America's Modern Immigrants Compete for a Different Set of Jobs

Newcomers have become more often Asian and educated

An applicant for U.S. citizenship recites the Pledge of Allegiance during a naturalization ceremony in Tucson, Arizona.

Photographer: David Paul Morris/Bloomberg

As a candidate, Donald Trump promised immigration reforms that would "serve the best interests of America and its workers." Now that he's in office, he might want to take a look at economic analyses as he decides what those policies should look like. 

The first item in today's roundup focused on America's modern immigration situation – and finds that new entrants are probably competing with a different set of workers than their predecessors might have. We also look at how Brexit could change trade, how fake news affected the 2016 election and how financial inclusion differs in the euro area and the U.S.

Check this column every Tuesday for the latest in pertinent economic research.  

A snapshot of new American immigration

Immigrants entering the U.S. after 2010 look a lot different than their predecessors, based on a new analysis by Indeed Chief Economist Jed Kolko. Starting with origins, there's been a major shift away from Hispanic immigration. Looking at all immigrants in the U.S., half were born in Latin America, with 27 percent from Mexico. By contrast, only one-third of recent immigrants were born in Latin America, and 12 percent came from Mexico. These days, 45 percent are Asian. 

Even more important, the job market makeup of new entrants has changed. Among those older than 25 living in the U.S. in 2015, 48 percent of post-2010 arrivals have a bachelor’s degree, up from 27 percent for the group who arrived in 2005 or earlier. Likewise, they're working in higher-skilled jobs: of the top 10 individual occupations with the highest share of recent immigrants, most require a degree, whereas none of the top 10 for immigrants overall demand that much education. Such changes in who immigrants are and what they do "will affect the politics of immigration in the new Trump administration," Kolko writes. 

How the Jobs That Immigrants Do Are Changing
Published Jan. 19, 2017
Available at the Indeed Blog

Bye-bye, EU. Hello, lower trade. 

Crossing the Atlantic, World Bank researchers have taken a look at how U.K. trade will fare in the wake of Brexit. 

In a scenario where Britain and the EU establish a relationship similar to the EU's ties with Norway – more on what that looks like here – value-added U.K.‐EU trade would decline about 6 percent, they estimate. In a scenario where there's no agreement, the hit could be closer to 28 percent. "As it takes time for trade flows to respond to changes in trade costs, we expect the impact in the short‐run to be smaller than in the longer term," the researchers write.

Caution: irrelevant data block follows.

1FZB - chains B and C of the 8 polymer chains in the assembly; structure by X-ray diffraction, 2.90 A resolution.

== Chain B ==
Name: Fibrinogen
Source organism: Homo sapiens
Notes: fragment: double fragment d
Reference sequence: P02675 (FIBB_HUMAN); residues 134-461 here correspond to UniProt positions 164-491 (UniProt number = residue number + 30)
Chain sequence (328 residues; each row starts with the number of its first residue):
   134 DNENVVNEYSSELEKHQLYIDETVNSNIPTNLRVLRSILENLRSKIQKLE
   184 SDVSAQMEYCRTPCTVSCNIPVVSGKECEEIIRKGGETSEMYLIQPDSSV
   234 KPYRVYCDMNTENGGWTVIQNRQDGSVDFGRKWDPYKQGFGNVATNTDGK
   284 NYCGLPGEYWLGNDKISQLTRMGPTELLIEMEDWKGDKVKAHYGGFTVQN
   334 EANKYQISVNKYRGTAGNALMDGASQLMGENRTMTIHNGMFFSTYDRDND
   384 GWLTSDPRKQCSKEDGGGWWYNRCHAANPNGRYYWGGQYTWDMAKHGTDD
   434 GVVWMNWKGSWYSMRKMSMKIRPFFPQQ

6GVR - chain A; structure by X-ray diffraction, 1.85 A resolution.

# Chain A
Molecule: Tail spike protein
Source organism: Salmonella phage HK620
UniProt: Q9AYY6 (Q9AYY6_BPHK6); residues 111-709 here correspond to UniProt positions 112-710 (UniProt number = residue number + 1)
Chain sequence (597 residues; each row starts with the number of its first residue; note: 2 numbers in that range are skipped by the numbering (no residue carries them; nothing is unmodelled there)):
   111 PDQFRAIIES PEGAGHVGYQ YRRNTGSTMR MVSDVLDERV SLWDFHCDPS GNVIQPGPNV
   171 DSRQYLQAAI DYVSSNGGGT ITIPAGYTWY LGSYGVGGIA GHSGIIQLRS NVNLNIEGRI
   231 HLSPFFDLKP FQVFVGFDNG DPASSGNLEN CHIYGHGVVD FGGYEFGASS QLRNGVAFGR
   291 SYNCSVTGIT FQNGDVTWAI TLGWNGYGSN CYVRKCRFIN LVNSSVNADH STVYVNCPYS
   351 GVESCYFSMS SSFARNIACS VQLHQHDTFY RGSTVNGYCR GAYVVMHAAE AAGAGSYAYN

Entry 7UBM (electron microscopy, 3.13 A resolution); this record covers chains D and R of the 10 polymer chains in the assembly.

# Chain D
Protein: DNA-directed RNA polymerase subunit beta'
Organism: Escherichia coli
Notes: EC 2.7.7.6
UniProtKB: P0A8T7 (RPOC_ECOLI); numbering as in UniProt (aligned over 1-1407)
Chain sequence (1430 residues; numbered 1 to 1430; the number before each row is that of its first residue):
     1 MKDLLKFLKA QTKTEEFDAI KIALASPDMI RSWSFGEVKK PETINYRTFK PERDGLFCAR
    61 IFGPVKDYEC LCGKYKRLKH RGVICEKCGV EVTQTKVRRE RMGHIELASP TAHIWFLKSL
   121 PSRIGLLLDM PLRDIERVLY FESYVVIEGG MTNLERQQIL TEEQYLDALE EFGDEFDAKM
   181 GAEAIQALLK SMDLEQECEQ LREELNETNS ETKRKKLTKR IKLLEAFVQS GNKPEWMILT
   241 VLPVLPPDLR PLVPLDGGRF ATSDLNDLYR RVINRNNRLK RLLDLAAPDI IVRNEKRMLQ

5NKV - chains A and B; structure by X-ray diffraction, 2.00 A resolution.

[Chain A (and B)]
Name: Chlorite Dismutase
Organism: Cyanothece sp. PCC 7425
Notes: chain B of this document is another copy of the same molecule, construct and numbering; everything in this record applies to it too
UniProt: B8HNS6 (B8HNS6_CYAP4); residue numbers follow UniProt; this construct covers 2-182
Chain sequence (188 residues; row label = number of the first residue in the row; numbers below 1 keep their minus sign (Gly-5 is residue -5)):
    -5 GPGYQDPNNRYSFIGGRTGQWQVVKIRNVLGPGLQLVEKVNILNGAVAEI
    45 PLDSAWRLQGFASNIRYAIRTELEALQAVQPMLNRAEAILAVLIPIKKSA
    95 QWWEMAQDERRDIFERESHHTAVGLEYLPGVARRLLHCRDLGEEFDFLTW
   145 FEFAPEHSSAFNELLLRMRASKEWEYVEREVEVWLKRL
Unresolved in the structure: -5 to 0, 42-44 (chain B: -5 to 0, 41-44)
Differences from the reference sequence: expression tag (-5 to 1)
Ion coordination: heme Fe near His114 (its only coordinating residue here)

Deep Integration and UK-EU Trade Relations
Published January 2017
Available at the World Bank website

Fake news didn't swing the 2016 election

A lot of ink has been spilled decrying the fake news that dominated the internet during the 2016 U.S. election, but it probably didn't actually change the outcome, New York University economist Hunt Allcott and Stanford University economist Matthew Gentzkow find in a recent paper. Although known-to-be-false stories supporting Donald Trump were shared 30 million times on social media and pro-Clinton fake news garnered 7.6 million shares, the average American saw and remembered just 0.92 pro-Trump fake news stories and 0.23 pro-Clinton fake news stories. What's more, just over half of those who remembered seeing a fake news story believed it. 

The paper, which drew on web browsing data, fact-checking websites, and a 1,200 person post-election online survey conducted the week of Nov. 28, concluded that "for fake news to have changed the outcome of the election, a single fake news story would need to have convinced about 0.7 percent of Clinton voters and non-voters who saw it to shift their votes to Trump, a persuasion rate equivalent to seeing 36 television campaign ads." 

Social Media and Fake News in the 2016 Election
Available on the NBER website
Published January 2017 

The financial inclusion boost

About 3.6 percent of households in the euro area and 7.5 percent in the United States don't have bank accounts or similar services with financial institutions, new European Central Bank research finds, and those households have less wealth than their banked counterparts. The gap totals around 74,000 euros ($79,550) in the euro area and $42,000 in the U.S. That disparity comes in part because banked households are more likely to accumulate wealth through home-ownership. 

Unlike prior researchers, the ECB economists find no evidence that free accounts for low-income households help much. By contrast, requiring bank accounts to receive government transfers seems to have potential to get more households access to banks. 

Financial inclusion: what’s it worth?
Published January 2017
Available at the ECB website

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